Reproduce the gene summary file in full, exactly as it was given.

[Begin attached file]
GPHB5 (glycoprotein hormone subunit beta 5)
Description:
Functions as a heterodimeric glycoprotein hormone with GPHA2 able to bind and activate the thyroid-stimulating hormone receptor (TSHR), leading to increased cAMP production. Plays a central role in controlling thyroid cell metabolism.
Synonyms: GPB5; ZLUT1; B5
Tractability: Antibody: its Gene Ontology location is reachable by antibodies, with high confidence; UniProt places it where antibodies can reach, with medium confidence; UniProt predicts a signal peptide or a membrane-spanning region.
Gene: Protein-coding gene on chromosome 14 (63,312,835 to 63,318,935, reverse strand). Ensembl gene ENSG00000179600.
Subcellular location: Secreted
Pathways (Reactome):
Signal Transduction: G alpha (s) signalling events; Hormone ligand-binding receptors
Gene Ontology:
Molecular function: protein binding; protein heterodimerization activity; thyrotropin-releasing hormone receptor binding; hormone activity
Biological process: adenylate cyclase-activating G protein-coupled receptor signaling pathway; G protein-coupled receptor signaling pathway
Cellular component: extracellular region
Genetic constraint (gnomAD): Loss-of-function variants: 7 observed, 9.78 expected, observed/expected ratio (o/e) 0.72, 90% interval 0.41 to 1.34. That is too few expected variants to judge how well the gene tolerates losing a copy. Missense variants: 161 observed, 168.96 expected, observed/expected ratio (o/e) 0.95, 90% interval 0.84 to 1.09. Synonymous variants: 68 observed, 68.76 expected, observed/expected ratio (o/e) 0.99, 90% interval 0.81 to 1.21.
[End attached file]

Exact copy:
GPHB5 (glycoprotein hormone subunit beta 5)
Description:
Functions as a heterodimeric glycoprotein hormone with GPHA2 able to bind and activate the thyroid-stimulating hormone receptor (TSHR), leading to increased cAMP production. Plays a central role in controlling thyroid cell metabolism.
Synonyms: GPB5; ZLUT1; B5
Tractability: Antibody: its Gene Ontology location is reachable by antibodies, with high confidence; UniProt places it where antibodies can reach, with medium confidence; UniProt predicts a signal peptide or a membrane-spanning region.
Gene: Protein-coding gene on chromosome 14 (63,312,835 to 63,318,935, reverse strand). Ensembl gene ENSG00000179600.
Subcellular location: Secreted
Pathways (Reactome):
Signal Transduction: G alpha (s) signalling events; Hormone ligand-binding receptors
Gene Ontology:
Molecular function: protein binding; protein heterodimerization activity; thyrotropin-releasing hormone receptor binding; hormone activity
Biological process: adenylate cyclase-activating G protein-coupled receptor signaling pathway; G protein-coupled receptor signaling pathway
Cellular component: extracellular region
Genetic constraint (gnomAD): Loss-of-function variants: 7 observed, 9.78 expected, observed/expected ratio (o/e) 0.72, 90% interval 0.41 to 1.34. That is too few expected variants to judge how well the gene tolerates losing a copy. Missense variants: 161 observed, 168.96 expected, observed/expected ratio (o/e) 0.95, 90% interval 0.84 to 1.09. Synonymous variants: 68 observed, 68.76 expected, observed/expected ratio (o/e) 0.99, 90% interval 0.81 to 1.21.